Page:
A genuine driver’s car, modern BMW 328, Roadster 2.0 – The all new BMW Z4.

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In Circuito do Estoril, the track where the most important formula 1 race in Portugal was carried out up until 1996, I was not only able to test drive the new BMW 8 Coupé, but also the all new BMW Z4 Roadster!

As I tried to layout in my teaser, it was a rather epic and exciting trip with lots to do and a couple more stories to come! But let’s get started with my favourite of BMW’s current range – as everyone should know by now, I have a hang to small, low and light driving machines, and the Z4 Roadster does somehow fall into this category.

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Roadsters also mark great achievements in the heritage of BMW. I mean, some of the greatest and most iconic cars are roadsters, such as the famous 328 or the iconic 507 (one of the most beautiful and timeless shapes out there, even Elvis Presley fell in love). Then of course also the Z1 and Z8, two cars which couldn’t differ more and are yet iconic.

With all that heritage in their pocket it was the only clever way forward to continue this path – and they do! The all new BMW Z4 is one hell of a driving machine, a beautifully shaped modern roadster and has everything to offer one desires. 

Heritage

Going back to BMW’s roadster heritage: I love to draw lines between classic and modern cars. I talk about their heritage, technical innovations and often enough their styling and design relations. With the Z4 BMW cleverly portraits their roadster heritage, shows where they come from and where the stand today – congratulations on that very successful concept!

It is commonly known that the Z8, built between 2000-2003, was used as inspiration for the new Z4, ever since the concept car was revealed. The vertically located headlamps, as well as the rear lights seem to be a reflection of the iconic Z8.

I would go even further and draw direct comparison to the legendary 328, which marks the start of the roadster family. The BMW 328 Mille Miglia from 1939 is equipped with a rather unique front grill, combining vertical AND horizontal grids. The new Z4 grill marks similarities, moving away from the vertical lines of the previous Z4 – a good choice in my opinion!

Design (Exterieur & Interieur)

Both contour lines on the bonnet forwards opening as “a Clamshell” stress the very grown kidney in the vehicle front. The front axle grew about ten centimetres in the width, in the rear axle about six centimetres, resulting in 4.30 metres, while the wheelbase with 2.47 metres results a little shorter – truly designed as a driving machine.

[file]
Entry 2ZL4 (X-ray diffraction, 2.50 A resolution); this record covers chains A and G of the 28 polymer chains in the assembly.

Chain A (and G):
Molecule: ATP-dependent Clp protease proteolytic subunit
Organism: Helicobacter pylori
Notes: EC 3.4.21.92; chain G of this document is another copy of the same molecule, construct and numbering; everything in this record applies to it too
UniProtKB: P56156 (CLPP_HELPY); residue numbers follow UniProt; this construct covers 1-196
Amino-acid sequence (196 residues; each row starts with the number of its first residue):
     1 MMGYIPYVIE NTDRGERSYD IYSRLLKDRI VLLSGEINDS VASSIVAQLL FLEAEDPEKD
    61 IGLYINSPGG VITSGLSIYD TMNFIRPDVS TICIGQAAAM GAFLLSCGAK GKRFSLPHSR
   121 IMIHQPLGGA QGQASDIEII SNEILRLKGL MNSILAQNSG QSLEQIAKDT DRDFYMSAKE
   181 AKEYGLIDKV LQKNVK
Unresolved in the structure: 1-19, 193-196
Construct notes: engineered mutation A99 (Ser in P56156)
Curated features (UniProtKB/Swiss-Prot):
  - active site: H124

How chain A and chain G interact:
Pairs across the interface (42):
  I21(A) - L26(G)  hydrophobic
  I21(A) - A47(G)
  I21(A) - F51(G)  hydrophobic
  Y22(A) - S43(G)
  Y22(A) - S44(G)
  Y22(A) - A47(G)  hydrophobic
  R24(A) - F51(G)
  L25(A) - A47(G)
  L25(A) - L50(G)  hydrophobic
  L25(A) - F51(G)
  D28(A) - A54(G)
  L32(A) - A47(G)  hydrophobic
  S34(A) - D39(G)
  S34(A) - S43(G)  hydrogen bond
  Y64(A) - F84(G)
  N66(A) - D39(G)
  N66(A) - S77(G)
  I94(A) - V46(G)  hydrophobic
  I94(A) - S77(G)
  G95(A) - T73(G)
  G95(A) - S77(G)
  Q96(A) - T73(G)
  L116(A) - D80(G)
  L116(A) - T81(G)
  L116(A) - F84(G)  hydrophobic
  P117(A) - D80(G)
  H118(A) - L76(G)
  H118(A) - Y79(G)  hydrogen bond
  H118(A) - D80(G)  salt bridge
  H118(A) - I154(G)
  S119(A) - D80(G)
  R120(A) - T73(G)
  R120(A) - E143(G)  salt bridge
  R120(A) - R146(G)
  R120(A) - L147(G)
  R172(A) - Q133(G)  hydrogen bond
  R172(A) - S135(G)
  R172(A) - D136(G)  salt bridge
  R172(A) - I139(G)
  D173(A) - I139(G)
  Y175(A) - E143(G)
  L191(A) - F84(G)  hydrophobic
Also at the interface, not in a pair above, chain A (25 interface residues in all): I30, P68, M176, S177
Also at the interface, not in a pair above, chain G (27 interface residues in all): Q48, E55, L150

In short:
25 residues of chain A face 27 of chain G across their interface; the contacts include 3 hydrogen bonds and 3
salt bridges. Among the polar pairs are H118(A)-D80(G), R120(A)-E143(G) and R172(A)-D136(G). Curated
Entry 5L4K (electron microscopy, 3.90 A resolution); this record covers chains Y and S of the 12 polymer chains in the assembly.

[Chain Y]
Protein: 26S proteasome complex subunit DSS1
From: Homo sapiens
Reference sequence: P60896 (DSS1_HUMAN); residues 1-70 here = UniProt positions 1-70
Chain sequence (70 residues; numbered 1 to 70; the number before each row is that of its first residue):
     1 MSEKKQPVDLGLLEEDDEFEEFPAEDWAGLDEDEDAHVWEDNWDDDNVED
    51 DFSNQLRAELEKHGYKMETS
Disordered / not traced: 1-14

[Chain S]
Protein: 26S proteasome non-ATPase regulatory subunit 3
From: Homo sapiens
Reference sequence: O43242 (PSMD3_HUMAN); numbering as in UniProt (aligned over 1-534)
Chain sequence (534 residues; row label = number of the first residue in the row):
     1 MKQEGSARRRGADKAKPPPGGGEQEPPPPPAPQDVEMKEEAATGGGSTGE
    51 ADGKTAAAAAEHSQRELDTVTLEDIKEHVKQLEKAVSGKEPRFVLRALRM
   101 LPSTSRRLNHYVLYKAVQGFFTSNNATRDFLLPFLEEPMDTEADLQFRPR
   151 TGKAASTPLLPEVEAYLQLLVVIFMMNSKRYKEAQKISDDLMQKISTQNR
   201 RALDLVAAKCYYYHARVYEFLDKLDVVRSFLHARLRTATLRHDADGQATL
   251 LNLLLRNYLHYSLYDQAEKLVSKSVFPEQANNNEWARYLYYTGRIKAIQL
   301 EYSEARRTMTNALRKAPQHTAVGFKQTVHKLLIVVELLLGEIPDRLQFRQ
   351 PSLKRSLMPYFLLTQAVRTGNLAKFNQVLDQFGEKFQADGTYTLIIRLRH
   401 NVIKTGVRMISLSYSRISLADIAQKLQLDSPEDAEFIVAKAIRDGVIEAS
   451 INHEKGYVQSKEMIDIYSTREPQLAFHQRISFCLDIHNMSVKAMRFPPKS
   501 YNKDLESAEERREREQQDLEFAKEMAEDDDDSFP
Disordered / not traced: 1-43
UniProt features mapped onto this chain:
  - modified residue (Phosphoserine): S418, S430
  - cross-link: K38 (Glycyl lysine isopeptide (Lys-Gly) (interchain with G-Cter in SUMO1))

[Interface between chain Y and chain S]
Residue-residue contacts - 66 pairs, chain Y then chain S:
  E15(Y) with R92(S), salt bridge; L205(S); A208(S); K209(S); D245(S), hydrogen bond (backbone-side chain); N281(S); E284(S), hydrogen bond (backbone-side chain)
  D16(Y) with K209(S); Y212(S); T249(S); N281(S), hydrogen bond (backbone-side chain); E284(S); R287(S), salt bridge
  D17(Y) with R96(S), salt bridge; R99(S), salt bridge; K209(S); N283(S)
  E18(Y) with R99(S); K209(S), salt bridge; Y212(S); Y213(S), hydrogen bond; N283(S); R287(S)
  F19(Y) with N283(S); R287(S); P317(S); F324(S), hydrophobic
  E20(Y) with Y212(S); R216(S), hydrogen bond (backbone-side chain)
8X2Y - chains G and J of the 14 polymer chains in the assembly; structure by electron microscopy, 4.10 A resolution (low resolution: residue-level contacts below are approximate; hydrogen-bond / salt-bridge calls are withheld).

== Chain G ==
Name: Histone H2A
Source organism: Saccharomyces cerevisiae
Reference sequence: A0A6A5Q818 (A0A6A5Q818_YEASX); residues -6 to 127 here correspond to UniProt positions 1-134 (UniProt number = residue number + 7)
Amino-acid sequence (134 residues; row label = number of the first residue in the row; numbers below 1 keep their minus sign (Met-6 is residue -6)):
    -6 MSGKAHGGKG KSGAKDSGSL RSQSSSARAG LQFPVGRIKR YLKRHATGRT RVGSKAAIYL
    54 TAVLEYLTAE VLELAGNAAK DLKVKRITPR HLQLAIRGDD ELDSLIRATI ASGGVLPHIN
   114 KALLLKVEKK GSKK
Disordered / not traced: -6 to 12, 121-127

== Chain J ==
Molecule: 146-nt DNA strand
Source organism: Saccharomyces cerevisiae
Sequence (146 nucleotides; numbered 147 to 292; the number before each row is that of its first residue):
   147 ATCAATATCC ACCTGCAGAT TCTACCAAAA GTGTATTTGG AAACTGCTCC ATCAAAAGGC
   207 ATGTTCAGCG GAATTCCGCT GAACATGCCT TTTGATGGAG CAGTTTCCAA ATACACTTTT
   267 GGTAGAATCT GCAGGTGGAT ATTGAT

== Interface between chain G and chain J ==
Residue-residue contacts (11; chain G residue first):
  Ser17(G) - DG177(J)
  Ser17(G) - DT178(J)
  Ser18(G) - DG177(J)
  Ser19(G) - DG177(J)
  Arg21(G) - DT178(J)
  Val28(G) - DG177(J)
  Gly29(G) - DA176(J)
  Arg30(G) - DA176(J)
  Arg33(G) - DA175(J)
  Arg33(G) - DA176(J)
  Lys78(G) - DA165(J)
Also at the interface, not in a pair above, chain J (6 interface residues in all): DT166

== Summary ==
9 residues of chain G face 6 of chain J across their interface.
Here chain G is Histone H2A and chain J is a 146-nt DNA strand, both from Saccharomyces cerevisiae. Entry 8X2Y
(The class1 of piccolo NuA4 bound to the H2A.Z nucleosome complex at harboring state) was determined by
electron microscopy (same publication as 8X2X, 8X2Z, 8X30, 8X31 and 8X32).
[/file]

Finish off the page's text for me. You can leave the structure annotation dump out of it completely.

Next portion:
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The combination of just a few lines and a clean-cut surface design create a very distinctive take on sporting appeal. A powerfully sculpted front apron with large air intakes, a low, broad BMW kidney grille and headlights positioned at the outer edges ensure the car has its own identity while communicating BMW’s new design language.

The main character line, in German called “Lichtkante”, stretches from the front below to the rear on top throughout the whole flank and provides a varying light play. Across the back & front wheels strong muscles are carefully placed. Those help create a wider rear angle, a statement and give the cars its masculine & powerful look, as I find out during my conversation with Patric Meinzer, the design project lead on site.

Design talk

Patric Meinzer and myself debating about the design language of the Z4 – not the happiest of faces, but I can assure it was a very positive talk :D

Optically the new Z4 differs above all by that absence of the firm convertible roof from predecessors – the Z4 is a real roadster again. A given is that the roof opens and closes in the shortest amount of time while being on the go. What’s rather fascinating is the fact that one wouldn’t be able to differ (immediately) if sitting in a closed coupé or the roadster. The roof doesn’t allow any wind noises, is perfectly fitted without flapping around and generically the car provides enough stiffness that one isn’t feeling the “normal flexibility” a cabriolet would always bring with it.

Also the interieur is to be recognised of the Z4 – in the most positive sense. The driving position is nice & low and both seats offer a well-balanced mixture of side hold and comfort. In front of the passengers the central console with gear selection lever and iDrive control is based, the Infotainment system of the inhabitants of Munich also belongs many years to the best the market has to offer.

Here the Z4 demonstrates the new BMW elegance with high quality materials, digital dashes and basic-renewed iDrive multimedia and operating system.

The whole cockpit is cleverly designed to point towards the driver, whom is now able to concentrate better on road & driving while adjusting or checking whatever is necessary. It offers straightforward, simply outfitted space that stays on point with BMW’s prevailing design themes that favour simplicity and austerity over ornamentation.

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On the road

With compact proportions, a low centre of gravity, low weight, perfect 50 : 50 weight distribution, a very rigid body and chassis structure, and optimised aerodynamic properties, the new BMW roadster comes with the ideal credentials for exhilarating, sporty performance.

The top of the Z4 range is offered to us for a whole day of testing:  The Z4 M40i with 3 ltr 6-Cylinder-Engine, 340 hp and 500 Nm – a powerful beast and I can’t stop to smile all over my face.

As I get the keys handed I return a cheeky smile and jump into the frozen grey roadster – what a good looking car, such masculine vibrance that I am beyond excited to find out whether it keeps its performance promises and can hold up with its mean looks.